Creative commons in U.S. Government

I am a big advocate of creative commons. I think it makes a lot of sense for a lot of reasons. One arena I have been watching the growing use of Creative Commons licenses is in the U.S. Government. I am particularly interested in the issue of over licensing. That is, my understanding is that the Federal government can not be a copyright holder unless someone else created the work and then gave the work to the US Government, and that items (creative works and intellectual property) created by the government can not be copyrighted, such content is by law supposed to be in the public domain. Therefore, when a government (in this case the U.S. Government) produces content and licenses the content under creative commons, doesn't that mean that they must copyright the material and then release the material under license? The following website talks about data - government data, and how that is legally supposed to be open. https://theunitedstates.io/licensing/. (And Ben Balter gives some really clear suggestions here: http://ben.balter.com/2014/10/08/open-source-licensing-for-government-attorneys/.) There are certain rights reserved, like the use of logos. In short I am a bit confused then by moves in the Department of Labor and the Department of Education where the CC-BY license is adapted:

Is this just saying that if I create something with money from the Federal Government then that work needs to also be CC-BY?

The Creative Commons wiki currently says about the US Government:

Federal

Works by the US federal government are automatically part of the public domain in the US as stipulated by http://www.copyright.gov/title17/92chap1.html#105
Third-party content (such as the text of speeches by the first lady) on the White House web site are licensed with CC BY 3.0 US by default.
President-Elect Transition Team, Barack Obama and Joseph Biden. CC BY 3.0 Unported. (Not an official federal government site, but an election team site, hence not required to be public domain.)
The U.S. Department of Education has made OER an invitational priority in their Ready to Learn (PDF) and Ready to Teach (PDF) grants.
The U.S. Department of Education has included open educational resources in their Notice of Proposed Priorities for discretionary grant funding. Essentially, if the priorities are adopted, it could mean that grant seekers who include open educational resources as a component of an application for funding from the Department of Education could receive priority.
The U.S. Department of Labor and Department of Education commit $2 billion to community colleges and career training; CC BY required for grant outputs.
The U.S. Department of Labor Career Pathways Innovation Fund Grants Program; CC BY required for grant outputs.
U.S. Open Data Action plan is under CC0 + some federal datasets: report (pdf); blog post

State

New York State Senate, Senate Content, CC-BY-NC-ND with CC+ allowing non-political fundraising use of content.
State of Virginia, legislation that indicates a preference for state-funded materials to be released with a CC (or equivalent open) license.
Washington State open policy and requirement of CC BY
New Hampshire adopts Open Source and Open Data requirements (policy friendly to CC use, but not a specific CC tool adoption)
OER K-12 bill passed in WA state. The focus of the bill is to help school districts identify existing high-quality, free, openly licensed, common core state standards aligned resources available for local adoption; in addition, any content built with public funds, must be licensed under “an attribution license” (CC BY)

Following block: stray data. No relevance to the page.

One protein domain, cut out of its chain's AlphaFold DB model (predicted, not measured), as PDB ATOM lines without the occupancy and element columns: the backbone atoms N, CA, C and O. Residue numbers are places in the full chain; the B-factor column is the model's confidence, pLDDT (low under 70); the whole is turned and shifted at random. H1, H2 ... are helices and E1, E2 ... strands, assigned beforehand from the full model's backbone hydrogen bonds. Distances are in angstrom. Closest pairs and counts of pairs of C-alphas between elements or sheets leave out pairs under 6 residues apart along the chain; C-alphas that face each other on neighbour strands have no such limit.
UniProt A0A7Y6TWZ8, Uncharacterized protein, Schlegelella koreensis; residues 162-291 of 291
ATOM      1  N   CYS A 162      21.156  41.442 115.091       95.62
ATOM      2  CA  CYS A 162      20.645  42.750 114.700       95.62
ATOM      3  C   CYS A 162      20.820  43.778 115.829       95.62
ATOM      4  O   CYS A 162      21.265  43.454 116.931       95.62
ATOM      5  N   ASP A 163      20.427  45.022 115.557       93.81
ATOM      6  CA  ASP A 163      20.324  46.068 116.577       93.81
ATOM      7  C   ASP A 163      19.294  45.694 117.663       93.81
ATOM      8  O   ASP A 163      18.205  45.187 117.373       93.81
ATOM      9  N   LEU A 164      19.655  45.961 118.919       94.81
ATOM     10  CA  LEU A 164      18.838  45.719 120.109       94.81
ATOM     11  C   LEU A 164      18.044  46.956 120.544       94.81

The city of Washington, D.C. has made available an unofficial copy of the DC Code under the CC0 Public Domain Dedication.

So, as a business person looking at the limitations of CC-BY and the DMCA. If I were a grant recipient from the department of labor, and I wanted to profit from the output of the grant, I could make all the output CC-By and then release that content via an app that I sell. Make the app with funds not from the grant and make the content only available via the app. Hacking the app would constitute Copyright infringement and would be enforceable via the DMCA.

Creative Commons does not solve the open access and permanent access guarantee problems.

Creative Commons and Software

I recently ran across two software products which claim and use Creative Commons licensing (one of them, RGraph: http://www.rgraph.net/). These products are used to create visualizations (graphs), which could be argued to be derivative products of the software used to create them. So while the code product may be CC, the question becomes, is the data as it embedded in the graphs then also CC’d and are the Images the graphs create then also CC’d as derivative products? It seems that the world would quickly become confusing, if a share-alike license is used. Continue reading

Open Change

I was recently looking at licenses for databases and discovered the ODbL license. This license was pioneered by the OpenStreetMap Project. I was reading their introduction to why the change was needed. This introduction outlined what the change was, what the change would allow them to do, who agreed, who disagreed, what the cost of the change would be, among other things. I thought it was a very open, engaging and confidence building way to move a group of volunteers through change. It allows for more kinds (also different kinds) of product use. It is well worth the look at not only if you are interested in the open licensing of data in databases and why CC-BY-SA and CC0 licenses do not work for data [also as PDF], but also how they are answering the questions of the community as they are moving the community through change.